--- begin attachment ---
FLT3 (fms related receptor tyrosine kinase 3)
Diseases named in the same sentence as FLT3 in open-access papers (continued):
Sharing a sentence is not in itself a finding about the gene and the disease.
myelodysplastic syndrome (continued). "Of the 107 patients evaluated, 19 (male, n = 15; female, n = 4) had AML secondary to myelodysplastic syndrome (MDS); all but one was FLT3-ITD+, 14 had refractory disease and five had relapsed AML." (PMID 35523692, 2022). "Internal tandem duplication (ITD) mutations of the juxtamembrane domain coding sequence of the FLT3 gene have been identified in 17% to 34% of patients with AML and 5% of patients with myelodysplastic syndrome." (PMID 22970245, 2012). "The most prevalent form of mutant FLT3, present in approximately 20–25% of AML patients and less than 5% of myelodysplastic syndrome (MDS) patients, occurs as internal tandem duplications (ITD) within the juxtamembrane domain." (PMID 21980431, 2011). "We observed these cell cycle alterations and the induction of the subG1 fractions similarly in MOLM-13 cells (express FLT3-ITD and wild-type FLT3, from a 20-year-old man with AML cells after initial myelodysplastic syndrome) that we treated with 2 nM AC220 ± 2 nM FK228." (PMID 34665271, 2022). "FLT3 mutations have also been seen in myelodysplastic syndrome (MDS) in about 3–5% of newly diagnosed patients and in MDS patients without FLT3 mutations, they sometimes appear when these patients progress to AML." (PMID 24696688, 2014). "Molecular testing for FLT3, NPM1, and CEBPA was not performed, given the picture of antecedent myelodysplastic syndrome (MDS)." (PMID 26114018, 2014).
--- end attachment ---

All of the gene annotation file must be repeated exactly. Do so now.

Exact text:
FLT3 (fms related receptor tyrosine kinase 3)
Diseases named in the same sentence as FLT3 in open-access papers (continued):
Sharing a sentence is not in itself a finding about the gene and the disease.
myelodysplastic syndrome (continued). "Of the 107 patients evaluated, 19 (male, n = 15; female, n = 4) had AML secondary to myelodysplastic syndrome (MDS); all but one was FLT3-ITD+, 14 had refractory disease and five had relapsed AML." (PMID 35523692, 2022). "Internal tandem duplication (ITD) mutations of the juxtamembrane domain coding sequence of the FLT3 gene have been identified in 17% to 34% of patients with AML and 5% of patients with myelodysplastic syndrome." (PMID 22970245, 2012). "The most prevalent form of mutant FLT3, present in approximately 20–25% of AML patients and less than 5% of myelodysplastic syndrome (MDS) patients, occurs as internal tandem duplications (ITD) within the juxtamembrane domain." (PMID 21980431, 2011). "We observed these cell cycle alterations and the induction of the subG1 fractions similarly in MOLM-13 cells (express FLT3-ITD and wild-type FLT3, from a 20-year-old man with AML cells after initial myelodysplastic syndrome) that we treated with 2 nM AC220 ± 2 nM FK228." (PMID 34665271, 2022). "FLT3 mutations have also been seen in myelodysplastic syndrome (MDS) in about 3–5% of newly diagnosed patients and in MDS patients without FLT3 mutations, they sometimes appear when these patients progress to AML." (PMID 24696688, 2014). "Molecular testing for FLT3, NPM1, and CEBPA was not performed, given the picture of antecedent myelodysplastic syndrome (MDS)." (PMID 26114018, 2014).